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Wildchild World Creates The Fantasy Of Miami Clubs, Ultra, and Electric Daisy (PHOTOS) (MY MIAMI)

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Next time you find yourself at Ultra or Electric Daisy and you're met with a painted-up character on stilts that resembles something out of a Guillermo del Toro film, thank Sean Wildchild.

Via his Wildchild World production company, he designs and creates spectacle performances at electronic dance music festivals.

Lucky for Miami, where he lives and his production team is based, he also creates fantasy sideshows at local nightclubs like Space, Mansion, and Set.

You may have seen him or one of his 300 performers in a giant inflatable bubble soaring over the crowd, on aerial silk twirling above, or gliding on stage and off in one of his insane costumes that he describes as a "little bit of camp drag, a little bit of horror."

Who are you:
Wildchild: Subversive artist, hustler of culture, brother, and son -- OCD CEO.

Years in Miami:
Four and half

What's your first Miami memory?
My early memories of Miami were during Winter Music Conference. Every hotel, storefront, and pizza parlor turned into a nightclub, with celebrity DJs on every corner. The music was so good back then but I still feel as if I missed out on the glory days at legendary hotspots such as Crobar, Liquid, and Salvation.

I moved here from the Redneck Riviera on Halloween 2008. I pulled onto South Beach with a trailer and hitch stacked full of Halloween Decor for a nightclub on Washington Avenue. We decorated the venue in a fetish theme, and later that night, I was the host and emcee for the evening, I wore a big old stack of fake hair on my head and a jockstrap.

Current Neighborhood:
Little River Design District

Current Gig:
I travel a lot, working as Creative Director for mostly festivals and concert tours. Currently we have over 300 performers that actively participate in our many events, so there's a lot more to it than just little old me. But when I am in Miami, I am primarily focused on providing art and entertainment for clubs like Space, Mansion, and Set.

Favorite 'Only in Miami' moment?
Going to a hip-hop night where no one dances. So bourgeois! Only in Miami!

What's your idea of a perfect day in Miami?
Waking up at 6 p.m., making lots of costumes, having dinner on the water, and hearing seven different languages spoken at the same time.

Where do you get your inspiration?
Our entertainment and environments have been described as "art in motion" that combines the qualities of sculpture with those of movement. Each costume is designed with the motion of the performer in mind, so that performer and costume are one. I provide the means for the limited human body to express its limitless imagination. Our range of event design reaches beyond the pretty lights and sexed-out dancers in suits. We exercise total theater -- relying heavily on innovative production and skill -- employing music, drama, dance, and visual spectacle to communicate a metaphor-rich narrative. The intention is to transcend identifiable space and time.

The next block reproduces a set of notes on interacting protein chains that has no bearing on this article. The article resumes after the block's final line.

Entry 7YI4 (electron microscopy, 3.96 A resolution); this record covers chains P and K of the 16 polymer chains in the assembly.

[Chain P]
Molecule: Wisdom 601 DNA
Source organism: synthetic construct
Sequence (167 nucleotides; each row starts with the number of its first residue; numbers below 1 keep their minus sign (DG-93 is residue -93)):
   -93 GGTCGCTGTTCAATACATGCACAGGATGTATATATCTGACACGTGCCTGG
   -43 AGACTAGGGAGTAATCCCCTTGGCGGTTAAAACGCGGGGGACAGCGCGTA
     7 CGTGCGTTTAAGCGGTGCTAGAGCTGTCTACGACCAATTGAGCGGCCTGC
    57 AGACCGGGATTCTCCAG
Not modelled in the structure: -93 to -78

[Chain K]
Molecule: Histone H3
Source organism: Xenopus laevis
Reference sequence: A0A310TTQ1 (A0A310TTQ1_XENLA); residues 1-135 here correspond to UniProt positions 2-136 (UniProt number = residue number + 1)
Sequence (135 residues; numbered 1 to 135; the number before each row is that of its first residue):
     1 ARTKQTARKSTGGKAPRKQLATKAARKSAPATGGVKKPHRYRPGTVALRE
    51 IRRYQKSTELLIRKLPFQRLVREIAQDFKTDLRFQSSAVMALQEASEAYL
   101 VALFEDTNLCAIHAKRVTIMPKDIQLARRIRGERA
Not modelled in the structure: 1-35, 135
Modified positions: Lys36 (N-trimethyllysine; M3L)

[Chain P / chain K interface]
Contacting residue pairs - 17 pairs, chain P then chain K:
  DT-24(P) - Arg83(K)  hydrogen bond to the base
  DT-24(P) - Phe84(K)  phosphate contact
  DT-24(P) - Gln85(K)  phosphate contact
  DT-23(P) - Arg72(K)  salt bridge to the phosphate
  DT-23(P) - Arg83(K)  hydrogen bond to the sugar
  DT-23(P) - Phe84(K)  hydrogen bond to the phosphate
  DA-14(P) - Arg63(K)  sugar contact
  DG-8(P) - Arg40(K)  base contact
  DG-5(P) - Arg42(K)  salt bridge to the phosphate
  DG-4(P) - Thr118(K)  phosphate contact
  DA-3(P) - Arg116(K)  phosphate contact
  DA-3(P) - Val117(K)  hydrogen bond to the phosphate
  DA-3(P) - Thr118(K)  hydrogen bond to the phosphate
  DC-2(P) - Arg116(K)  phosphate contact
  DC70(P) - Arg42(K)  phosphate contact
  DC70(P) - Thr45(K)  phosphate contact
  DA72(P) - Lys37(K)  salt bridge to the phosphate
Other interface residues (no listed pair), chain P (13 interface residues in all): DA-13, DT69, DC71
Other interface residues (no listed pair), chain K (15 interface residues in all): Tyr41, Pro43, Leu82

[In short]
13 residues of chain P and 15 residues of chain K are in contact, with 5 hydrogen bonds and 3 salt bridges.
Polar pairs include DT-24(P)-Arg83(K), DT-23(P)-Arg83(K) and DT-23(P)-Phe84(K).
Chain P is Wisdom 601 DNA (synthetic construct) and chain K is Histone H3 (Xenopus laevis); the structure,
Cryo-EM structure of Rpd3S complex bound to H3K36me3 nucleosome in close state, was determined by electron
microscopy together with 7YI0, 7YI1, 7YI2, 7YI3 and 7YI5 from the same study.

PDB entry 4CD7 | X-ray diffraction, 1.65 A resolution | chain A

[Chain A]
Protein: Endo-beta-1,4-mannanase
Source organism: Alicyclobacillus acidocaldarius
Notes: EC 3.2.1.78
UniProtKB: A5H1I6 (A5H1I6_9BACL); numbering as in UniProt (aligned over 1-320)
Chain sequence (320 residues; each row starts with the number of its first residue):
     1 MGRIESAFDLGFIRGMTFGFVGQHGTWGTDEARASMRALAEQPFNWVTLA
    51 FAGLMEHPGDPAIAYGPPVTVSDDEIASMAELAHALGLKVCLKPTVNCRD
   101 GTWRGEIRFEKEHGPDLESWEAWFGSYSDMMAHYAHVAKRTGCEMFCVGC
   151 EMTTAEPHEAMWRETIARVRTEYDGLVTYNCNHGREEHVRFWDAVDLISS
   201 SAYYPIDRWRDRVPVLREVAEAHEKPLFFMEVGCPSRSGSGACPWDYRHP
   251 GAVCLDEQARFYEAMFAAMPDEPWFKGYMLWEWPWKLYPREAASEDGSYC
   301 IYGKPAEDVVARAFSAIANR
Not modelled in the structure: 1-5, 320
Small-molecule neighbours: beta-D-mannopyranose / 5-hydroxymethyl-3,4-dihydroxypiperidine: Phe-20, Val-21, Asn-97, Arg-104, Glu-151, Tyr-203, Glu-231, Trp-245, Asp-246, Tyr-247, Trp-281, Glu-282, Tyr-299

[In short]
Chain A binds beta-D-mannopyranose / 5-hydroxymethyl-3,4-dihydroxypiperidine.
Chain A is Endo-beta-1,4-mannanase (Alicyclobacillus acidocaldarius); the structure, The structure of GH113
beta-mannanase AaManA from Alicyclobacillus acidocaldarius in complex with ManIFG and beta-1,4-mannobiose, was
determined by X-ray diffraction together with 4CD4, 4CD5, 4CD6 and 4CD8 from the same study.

What we do is a bit like theater, but its not scripted. It’s a little bit of camp drag, a little bit of horror. We try to create costumes and decor that are nebulous and otherworldly. I draw inspiration from my scandalous subconscious, often from moments of delirium and exhaustion.

I am also inspired by Miami Icons -- Adora, Mike Lee, Alan T, Chyna, Circ X, DJ Kidd Madonny, TP Lords, and all the tropical people of Miami. These legendary personalities helped open doors for me in Miami, by introducing the beach to certain style of insanity.

Last big project you did:
We just finished working on Electric Daisy Carnival in Las Vegas! We were featured on the largest stage in the country -- 450 feet wide. We were given a full hour to present this finale performance, aptly titled "The Night Owl Experience," with over 400 costumed performers.

Upcoming projects you're working on:
Paradiso Seattle, Shiny Toy Guns World Tour, Life In Color Tour, Clive Barker Collaboration, Space Saturdays, and Mansion Wednesdays.

Outfit that got the most response?
Horrific, gender-bending costumes generally tend to shock and therefore pull out the most vocal responses from onlookers.

The larger spectacles, like some of the carnival-sized pieces that we make, tend to impact the audience in such a way, that it drives them to a point of love and hate and awe. They aren't always the most vocal reactions, but their facial expressions are very clear to me, as I peer into the crowd.

Most difficult costume you've worn?
I'd have to say, being nearly naked is always a difficult one for me... got to hold everything in! And I'm just not myself without my duds. For me, the more uncomfortable the garment, the more interested I am in wearing it. I tell my performers all the time: "You have to familiarize yourself with the pain."

Where do you buy your masks, wigs, etc.?
I love Beatnix on Washington Avenue. The owner, Frank, has even personally delivered items to me in a pinch! I prefer to make beautiful things out of found objects. I have as much love for hardware stores, as I have for thrift stores and dumpsters.

What are three local meals you can't live without:
Nasi Goreng from Bali Cafe, salad with everything at La Sandwicherie, caviar from the Russian grocery and lobster bisque from Art Deco Supermarket are tied for third place.

What music do you listen to when you get ready?
James Brown, Portishead, The Presets, Guns N Roses, Shirley Bassey, Pavarotti. The basic rule is: if we are heading to an EDM event, then no EDM is allowed beforehand. I prefer to save it for the stage...

In a word, Miami is…
H-O-T!

Check out images of Wildchild, his costumes, studio, and performers:

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